Everything you need to know about the old fashioned cocktail

Rich history and a flawless formula: Woodford Reserve's global brand ambassador on the origins of the old fashioned and the classic recipe

Everything you need to know about the old fashioned

The history

As with all classic cocktails, it is shrouded in mystery. Most people don't know the original recipe or where it came from, but the story goes that it was invented in the Pendennis Club in Louisville, Kentucky and it was popularised by a gentleman called James E. Pepper. His family actually distilled whiskey on the original site where the Woodford Reserve distillery sits today. The style of drink was referred to as "the old-fashioned whiskey cocktail", which is where the shortened name comes from. He later moved to New York and ended up drinking at the Waldorf Astoria, which was really where the old fashioned took flight. Then, during Prohibition, most of the bartenders associated with the rise in popularity of whiskey all moved to Europe, so American whiskey drinks and classic whiskey cocktails were popularised all throughout the continent.

The formula

The first mention of the word "cocktail" was in the Balance & Columbian Repository, an old farmers' journal, in 1803, and it was described as being water, sugar, spirit and bitters. And when you think about it, those are the sole parts of the old fashioned. It's been around for a long time, and it's probably the precursor to, and basis for, most classic cocktails. Any bartender worth their salt should be able to make a classic cocktail. That's where the reverence of classic drinks comes from – that there's a clear formula for them – and the old fashioned is one of the best formulas you could have.

Drinking an old fashioned is cool – nobody wants to be an estate agent; they want to be Don Draper

The reason the old fashioned has come back into vogue is that you can still enjoy the spirit, but the accents are pronounced because of the bitters, the orange peel and the dilution. Yes, it's strong, but it's also accessible to people. And drinking an old fashioned is cool – nobody wants to be an estate agent; they want to be Don Draper. It's the number one cocktail in the world at the moment, and the great thing for me is that as a result, people are enjoying American whiskey and they're enjoying bourbon.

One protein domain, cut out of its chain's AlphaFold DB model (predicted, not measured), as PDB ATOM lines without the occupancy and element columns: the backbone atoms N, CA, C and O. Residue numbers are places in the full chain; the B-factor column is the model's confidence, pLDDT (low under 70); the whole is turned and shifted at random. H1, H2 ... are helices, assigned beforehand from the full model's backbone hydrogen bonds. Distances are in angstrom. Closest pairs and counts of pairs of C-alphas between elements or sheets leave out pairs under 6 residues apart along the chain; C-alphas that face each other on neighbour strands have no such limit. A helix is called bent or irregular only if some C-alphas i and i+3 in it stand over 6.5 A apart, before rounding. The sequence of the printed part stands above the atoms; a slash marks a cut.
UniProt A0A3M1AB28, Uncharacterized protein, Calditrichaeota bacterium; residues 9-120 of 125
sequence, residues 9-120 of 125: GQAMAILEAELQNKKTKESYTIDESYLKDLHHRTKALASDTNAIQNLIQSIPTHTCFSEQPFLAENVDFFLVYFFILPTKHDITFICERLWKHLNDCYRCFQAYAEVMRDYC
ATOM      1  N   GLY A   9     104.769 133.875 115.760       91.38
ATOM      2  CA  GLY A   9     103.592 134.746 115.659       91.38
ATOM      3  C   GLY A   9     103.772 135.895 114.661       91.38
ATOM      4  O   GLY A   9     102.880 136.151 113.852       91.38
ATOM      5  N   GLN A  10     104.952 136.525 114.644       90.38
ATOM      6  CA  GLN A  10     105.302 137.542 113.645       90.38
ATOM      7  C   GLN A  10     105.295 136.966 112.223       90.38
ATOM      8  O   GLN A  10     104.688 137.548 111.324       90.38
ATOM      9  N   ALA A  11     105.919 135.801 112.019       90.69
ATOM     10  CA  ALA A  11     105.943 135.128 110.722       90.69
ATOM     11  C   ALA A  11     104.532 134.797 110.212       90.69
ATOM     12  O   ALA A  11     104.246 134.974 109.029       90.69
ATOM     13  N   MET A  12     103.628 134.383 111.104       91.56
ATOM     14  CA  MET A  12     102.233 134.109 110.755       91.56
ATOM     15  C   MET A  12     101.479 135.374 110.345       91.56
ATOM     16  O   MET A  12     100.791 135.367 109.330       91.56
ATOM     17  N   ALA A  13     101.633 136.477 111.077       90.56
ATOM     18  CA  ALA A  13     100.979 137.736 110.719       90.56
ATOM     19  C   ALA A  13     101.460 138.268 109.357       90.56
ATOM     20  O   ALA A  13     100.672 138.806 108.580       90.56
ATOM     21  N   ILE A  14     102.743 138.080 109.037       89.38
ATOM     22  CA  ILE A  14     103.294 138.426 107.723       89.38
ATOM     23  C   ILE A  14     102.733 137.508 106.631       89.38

The execution

It's the same as with American whiskey making, and specifically bourbon: if you don't start with good water, you can't make a good whiskey. So if you don't start with good ice, you're not making a good drink. You want the best-quality ice you can, because that's going to lead to better, or slower, dilution. When people say 'don't put too much ice in the drink', that's actually rubbish, because the more ice, the better thermodynamics you're going to have in the drink to keep it colder for longer, and the less dilution, so you can enjoy your spirit for longer without its flavours being diluted.

Beautiful ice is super easy to get nowadays: you can either buy it in crystal-clear chunks from different ice suppliers around London, or you can literally buy a bottle of clear water, stick it in the freezer, slice the plastic off and then hack it off with a hammer and chisel, and you'll get beautiful clear chunks. That's going to slow the dilution, it looks amazing, it's super impressive and it's also super easy. So good ice, and also good whiskey – obviously I can suggest one that I think is fantastic...

The twists

You can really have fun with an old fashioned. You can play around with the sugar dynamics – you can make sugar syrups at home using a 2:1 ratio of sugar and water, or you can sub out sugar syrups for other things. maple syrup's great, or agave syrup has a low GI index if you can't tolerate too much sugar. Then you can sub out your traditional Angostura bitters for chocolate bitters, aromatic bitters, orange bitters and more. and you can change over your citrus garnish, too, from orange to lemon and grapefruit. The template is safe – sugar, water, bitters, citrus – and you can do whatever you want within that.

You can even change the base spirit: when you use a different spirit, you take that spirit base and it brings something different to the table. Rum would give you these beautiful banana top notes and tropical-fruit flavours which are still evident in a bourbon but they're more pronounced in, let's say, a Jamaican pot-still rum. I like a scotch old fashioned, and even if you move around within the American whiskey category, a rye old fashioned is beautiful, too.

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